The early crockery was thick, heavy and basic. Some of the first cups produced, for the railways, were infamous for their unreliable handles, which would break off as people attempted to sip their tea. In 1948, the company was renamed Crown Lynn. It began to produce crockery of a higher standard: elegant tea cups with golden rims, often sporting flowers on their sides. The designs moved with the times, including the floral eras of both Fleurette and Echo, the brown-hued leaves of Autumn Splendour, the bold Colour Glaze, and the more geometric patterns of Rewa.
But the pull of Crown Lynn isn’t solely about its history, or its design qualities. Nor is it logical — it’s nostalgic. Crown Lynn was what you’d find in your grandparents’ cupboard, or in your parents’ “good” crockery cabinet. All the collectors Bell visited remembered Crown Lynn from their childhoods, the plates reminding them of home-baked scones, Christmas dinners, and meals lovingly cooked by family.
Crown Lynn also lends itself well to hunting — some of it is everywhere, meaning it’s an easy brand to get into collecting, but there’s always rarer pieces to try to find, which keeps things interesting and fun. Finding it can be an adventure, and Bell found that people made new memories through the act of collecting itself.
Ev Williams, an Auckland-based Crown Lynn super hunter, is trying to find just one of everything the company has ever made. Once a potter herself, Williams is now retired and spends much of her time researching Crown Lynn.
She visits the archive at the Auckland Museum to inspect the records taken from the closed factory, seeks out pieces in op shops or on TradeMe, and spends time with her collection in her studio. Once a space for her own pottery making, the room adjoined to her garage in Manurewa is now full of shelves — hardly visible under all the tablewear they’re holding. Dinner plates in all colours and patterns are stacked 50-high. Mugs are hanging from the ceiling rafters on nails, like brussels sprouts growing off stems. There’s two (full) wooden lattice mug holders on the wall above the washing machine and mini fridge.
Williams has been called a hoarder, but to her, this is a working collection in the service of research. She is putting together a catalogue of every Crown Lynn shape and pattern ever produced, an impressive archive she hosts on newzealandpottery.net. It’s a well-used resource in the collecting community, and often used to identify pieces. She tends to find at least one new shape or pattern every week through her own hunting and with the help of other keen collectors, who often send her pieces in the mail. Williams thinks she might have catalogued about half of the crockery that was made. “I can’t see it slowing down, there’s still so much to find,” she says.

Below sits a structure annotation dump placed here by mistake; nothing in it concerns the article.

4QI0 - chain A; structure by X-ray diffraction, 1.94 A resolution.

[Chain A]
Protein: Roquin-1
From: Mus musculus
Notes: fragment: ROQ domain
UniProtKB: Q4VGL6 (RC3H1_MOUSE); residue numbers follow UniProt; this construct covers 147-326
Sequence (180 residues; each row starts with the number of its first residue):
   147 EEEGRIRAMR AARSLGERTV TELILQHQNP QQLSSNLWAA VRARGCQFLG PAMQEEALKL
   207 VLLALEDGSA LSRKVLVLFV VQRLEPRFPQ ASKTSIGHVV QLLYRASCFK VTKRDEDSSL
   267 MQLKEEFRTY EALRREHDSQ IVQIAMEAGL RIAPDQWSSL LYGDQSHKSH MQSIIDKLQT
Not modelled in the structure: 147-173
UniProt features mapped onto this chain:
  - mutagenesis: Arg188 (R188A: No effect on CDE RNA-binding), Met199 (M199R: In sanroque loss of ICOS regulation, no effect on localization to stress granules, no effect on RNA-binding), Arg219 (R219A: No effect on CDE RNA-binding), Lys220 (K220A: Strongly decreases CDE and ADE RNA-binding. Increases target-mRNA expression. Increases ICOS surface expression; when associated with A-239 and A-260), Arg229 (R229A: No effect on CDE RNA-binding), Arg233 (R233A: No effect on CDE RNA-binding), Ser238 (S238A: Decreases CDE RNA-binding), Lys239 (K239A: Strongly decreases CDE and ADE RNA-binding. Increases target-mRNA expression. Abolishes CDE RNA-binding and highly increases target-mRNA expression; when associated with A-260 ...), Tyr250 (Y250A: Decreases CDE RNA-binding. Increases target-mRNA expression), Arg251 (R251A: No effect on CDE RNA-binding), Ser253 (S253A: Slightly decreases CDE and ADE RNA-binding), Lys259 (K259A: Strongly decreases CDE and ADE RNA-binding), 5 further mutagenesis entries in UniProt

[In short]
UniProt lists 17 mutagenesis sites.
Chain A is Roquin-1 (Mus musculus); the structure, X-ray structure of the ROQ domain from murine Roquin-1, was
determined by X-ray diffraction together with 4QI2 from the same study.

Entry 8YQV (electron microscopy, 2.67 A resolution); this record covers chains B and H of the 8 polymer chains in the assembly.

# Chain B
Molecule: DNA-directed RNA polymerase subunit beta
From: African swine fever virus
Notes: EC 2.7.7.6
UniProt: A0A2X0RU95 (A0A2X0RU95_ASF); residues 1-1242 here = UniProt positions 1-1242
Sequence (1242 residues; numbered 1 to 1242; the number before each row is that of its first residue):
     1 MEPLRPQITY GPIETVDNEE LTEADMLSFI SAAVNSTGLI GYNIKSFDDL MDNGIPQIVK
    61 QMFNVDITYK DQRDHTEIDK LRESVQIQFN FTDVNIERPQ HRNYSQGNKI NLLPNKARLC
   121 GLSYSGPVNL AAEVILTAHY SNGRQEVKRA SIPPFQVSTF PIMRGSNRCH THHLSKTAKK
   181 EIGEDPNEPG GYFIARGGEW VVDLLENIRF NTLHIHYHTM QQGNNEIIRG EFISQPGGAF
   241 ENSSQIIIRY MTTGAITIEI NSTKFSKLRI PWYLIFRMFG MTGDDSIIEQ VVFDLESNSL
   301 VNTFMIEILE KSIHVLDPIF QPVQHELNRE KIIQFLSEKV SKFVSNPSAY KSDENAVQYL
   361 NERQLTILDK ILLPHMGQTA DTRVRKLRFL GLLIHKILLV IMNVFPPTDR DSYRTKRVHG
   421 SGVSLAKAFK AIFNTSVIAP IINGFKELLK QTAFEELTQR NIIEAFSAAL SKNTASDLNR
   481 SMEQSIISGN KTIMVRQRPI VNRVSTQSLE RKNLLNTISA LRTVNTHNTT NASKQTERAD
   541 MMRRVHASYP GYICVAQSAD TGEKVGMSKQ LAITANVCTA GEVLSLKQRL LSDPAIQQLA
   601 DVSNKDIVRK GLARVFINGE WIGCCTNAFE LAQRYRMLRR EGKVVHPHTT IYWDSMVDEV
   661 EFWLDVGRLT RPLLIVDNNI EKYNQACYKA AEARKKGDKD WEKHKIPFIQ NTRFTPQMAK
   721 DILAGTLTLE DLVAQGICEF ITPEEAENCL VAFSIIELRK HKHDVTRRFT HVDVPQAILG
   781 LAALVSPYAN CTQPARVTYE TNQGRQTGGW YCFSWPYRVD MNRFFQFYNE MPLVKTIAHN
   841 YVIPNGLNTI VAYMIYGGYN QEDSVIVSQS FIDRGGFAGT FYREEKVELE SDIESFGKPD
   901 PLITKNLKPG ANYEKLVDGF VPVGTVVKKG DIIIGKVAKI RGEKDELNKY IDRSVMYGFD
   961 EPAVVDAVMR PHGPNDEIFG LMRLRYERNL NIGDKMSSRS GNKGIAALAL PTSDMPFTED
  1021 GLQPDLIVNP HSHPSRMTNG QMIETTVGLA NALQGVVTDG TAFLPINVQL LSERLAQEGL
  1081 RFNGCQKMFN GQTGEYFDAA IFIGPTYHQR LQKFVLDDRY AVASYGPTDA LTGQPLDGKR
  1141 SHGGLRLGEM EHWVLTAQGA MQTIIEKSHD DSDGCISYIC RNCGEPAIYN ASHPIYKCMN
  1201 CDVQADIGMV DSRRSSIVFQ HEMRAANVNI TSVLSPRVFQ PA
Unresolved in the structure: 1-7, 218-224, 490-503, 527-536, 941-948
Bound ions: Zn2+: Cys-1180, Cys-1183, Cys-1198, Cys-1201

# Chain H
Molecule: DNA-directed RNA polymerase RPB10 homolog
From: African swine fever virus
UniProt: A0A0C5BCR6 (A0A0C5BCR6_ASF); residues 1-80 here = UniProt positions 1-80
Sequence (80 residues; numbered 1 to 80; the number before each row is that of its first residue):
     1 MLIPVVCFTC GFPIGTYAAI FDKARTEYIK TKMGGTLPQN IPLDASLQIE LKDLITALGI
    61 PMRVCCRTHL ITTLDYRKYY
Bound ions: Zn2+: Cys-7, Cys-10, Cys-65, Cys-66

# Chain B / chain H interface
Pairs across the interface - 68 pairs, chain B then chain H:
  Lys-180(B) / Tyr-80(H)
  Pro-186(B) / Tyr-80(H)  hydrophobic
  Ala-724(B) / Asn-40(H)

Trying to catalogue the entire output of what was for many years our biggest crockery manufacturer is no small undertaking. Williams knows that many people would think it was a boring thing to do, but to her it’s exciting. She’s animated by anecdotes from the factory, like the marketing team simply making up odd words to name patterns, or when someone fell into a barrel of wine at a Christmas party.
There’s an entire shelf stacked with her favourites — “the old girls”— delicate cups and saucers from the 1950s. “There are pieces with gardenias on their sides, bands of pastel colours, little polka dots, and golden rims. She simply can’t resist them. “It’s just my heart, they melt my heart.”
Ev Williams, seen here in her studio, must remind herself when she comes across her preferred teacups and saucers from the 50s that she already has plenty. Photo Aaron Williams.
At her home in Whangārei on a sunny September afternoon, Valerie Monk sips from a fairly nondescript porcelain mug made in China. She considers it to be uncollectable. “It’s sturdy, attractive to look at, but it’s not got anything about it that says New Zealand,” she says. “You can have the most exquisite English bonechina cup and saucer, that makes your heart sing, but it’s worth nothing. People don’t feel the love for it the way that they do for New Zealand-made.”
A researcher and writer, Monk’s two books on Crown Lynn (Crown Lynn: A New Zealand Icon and the Crown Lynn Collector’s Handbook) are regarded as collectors’ “bibles”. She says she had always recognised that Crown Lynn was something special, and couldn’t understand why no one had written about it before.
Collecting might seem like a trivial eccentricity, but the objects stand for more than a quirky hobby. Collectors are determined to preserve the things which make New Zealand unique, and have been a part of their own lives, that might otherwise disappear.
On a Sunday in early November, stall holders lay out their wares at the biannual Crown Lynn Collectors Market in the New Lynn Community Centre. Fold-out tables are dressed in vintage table cloths and loaded up with crockery: pieces from the 50s, 60s, 70s and 80s sit side by side. People mill around, looking for two bowls to match another two already at home, or four missing plates for their dinner set. Others eye up the expensive swans and vases.
Over the next few days, collectors share their market purchases online. There are mugs with bright diagonal stripes, bold coloured egg cups, vitrified blue speckle dinner plates. “Good score,” comments one collector. A chorus chimes in, “nice haul! I bet you had a ball,” one person writes. “Love the green mugs,” says another. Then, from someone anxious to have missed out: “When is the next one?”
Gabi Lardies is North & South’s junior writer, a role made possible by NZ On Air’s Public Interest Journalism fund.
This story appeared in the January 2023 issue of North & South.